We need to import LangChain’s HuggingFaceEmbeddings code where we’ll pass in our preferred sentence transformer model that will handle the embedding logic. In the example below, I picked the most popular sentence transformer model, but there are others available that have different pros and cons. Using a different model from Hugging Face is as simple as changing the model name.

Now that we have our embedding instructions ready, let’s create our vectorstore and finally glue our chunks, embedding logic, and vectorstore pieces together. There are many different vectorstore technologies available. In this tutorial, we’ll leverage FAISS from Meta due to its ease of deployment, scalability, and search performance.

Let’s install the CPU version of FAISS for this tutorial (a GPU version is also available):

And now our Python code to create the vectorstore:

We now have a FAISS vectorstore loaded with embedding representations of our chunked documents and are ready for similarity searching. 

But before we start searching, we’ve got one more important step to do. Right now, that vectorstore is in memory, and we would need to redo the above steps every time we launched the application. Let’s see how we can persist this to storage and recall it back.

Step 3: Persisting the Vectorstore to FlashBlade

In this step, we’re going to be leveraging pickle in conjunction with boto3 to store the vectorstore variable to a FlashBlade S3 bucket. Pickle is a Python module that converts a Python object to a byte stream and boto3 will take the byte stream and handle the transmission of that data to FlashBlade.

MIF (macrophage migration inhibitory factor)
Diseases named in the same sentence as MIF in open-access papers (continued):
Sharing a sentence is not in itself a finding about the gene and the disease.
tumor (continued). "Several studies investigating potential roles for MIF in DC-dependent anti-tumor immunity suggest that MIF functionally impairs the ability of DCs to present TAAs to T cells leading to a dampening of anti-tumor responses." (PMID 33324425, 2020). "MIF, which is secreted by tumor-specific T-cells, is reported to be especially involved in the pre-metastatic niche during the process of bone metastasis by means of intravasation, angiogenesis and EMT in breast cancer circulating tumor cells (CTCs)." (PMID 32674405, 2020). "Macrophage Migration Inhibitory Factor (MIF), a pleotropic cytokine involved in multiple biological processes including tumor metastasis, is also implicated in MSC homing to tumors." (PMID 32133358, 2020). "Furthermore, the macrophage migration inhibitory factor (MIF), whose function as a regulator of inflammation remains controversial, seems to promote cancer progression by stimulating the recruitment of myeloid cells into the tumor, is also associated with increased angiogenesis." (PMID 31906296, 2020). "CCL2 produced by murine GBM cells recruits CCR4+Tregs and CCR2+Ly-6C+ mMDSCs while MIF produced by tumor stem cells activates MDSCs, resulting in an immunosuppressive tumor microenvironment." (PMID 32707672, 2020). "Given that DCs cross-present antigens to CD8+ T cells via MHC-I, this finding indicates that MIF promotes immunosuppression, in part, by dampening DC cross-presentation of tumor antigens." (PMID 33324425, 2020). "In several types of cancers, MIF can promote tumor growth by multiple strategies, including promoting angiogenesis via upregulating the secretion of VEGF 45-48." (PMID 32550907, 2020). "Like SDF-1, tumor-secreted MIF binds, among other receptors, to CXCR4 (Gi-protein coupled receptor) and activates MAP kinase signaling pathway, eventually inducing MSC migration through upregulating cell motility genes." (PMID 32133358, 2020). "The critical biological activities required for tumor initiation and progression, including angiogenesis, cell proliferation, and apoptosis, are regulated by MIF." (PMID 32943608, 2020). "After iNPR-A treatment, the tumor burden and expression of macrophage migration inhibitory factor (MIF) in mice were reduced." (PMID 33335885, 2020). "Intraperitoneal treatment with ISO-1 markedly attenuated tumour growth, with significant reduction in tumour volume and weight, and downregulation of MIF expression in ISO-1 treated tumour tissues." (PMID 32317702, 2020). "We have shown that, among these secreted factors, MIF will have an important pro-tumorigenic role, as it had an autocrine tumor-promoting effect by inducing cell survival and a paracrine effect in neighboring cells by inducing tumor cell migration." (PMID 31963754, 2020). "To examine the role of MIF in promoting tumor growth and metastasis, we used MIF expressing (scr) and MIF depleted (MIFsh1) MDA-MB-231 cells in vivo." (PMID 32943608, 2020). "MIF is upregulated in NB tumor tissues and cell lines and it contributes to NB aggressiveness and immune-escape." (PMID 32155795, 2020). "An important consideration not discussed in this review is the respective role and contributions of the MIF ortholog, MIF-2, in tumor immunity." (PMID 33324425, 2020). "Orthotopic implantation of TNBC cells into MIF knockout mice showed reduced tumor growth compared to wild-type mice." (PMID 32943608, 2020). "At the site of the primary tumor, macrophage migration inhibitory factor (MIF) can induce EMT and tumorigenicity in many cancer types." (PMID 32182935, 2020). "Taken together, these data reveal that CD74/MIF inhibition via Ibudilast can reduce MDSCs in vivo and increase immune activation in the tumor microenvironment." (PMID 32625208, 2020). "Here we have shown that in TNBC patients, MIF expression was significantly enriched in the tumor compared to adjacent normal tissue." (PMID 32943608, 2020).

Now when we want to load our vectorstore in production, we can just use the following code to use our vectorstore instead of having to reload/chunk/embed/vectorstore every time:

Step 4: Querying the Vectorstore

We’re finally at an important stage of the chatbot pipeline: testing the vectorstore for accuracy on the chunks of documents it returns based on a query. For a FAISS vectorstore, there are several search methodologies such as similarity search and max marginal relevance search, each with synchronous and asynchronous versions, as well as the option to display the relevancy scores of each document chunk returned. We’ll use the simple similarity search call to demonstrate our vectorstore is working: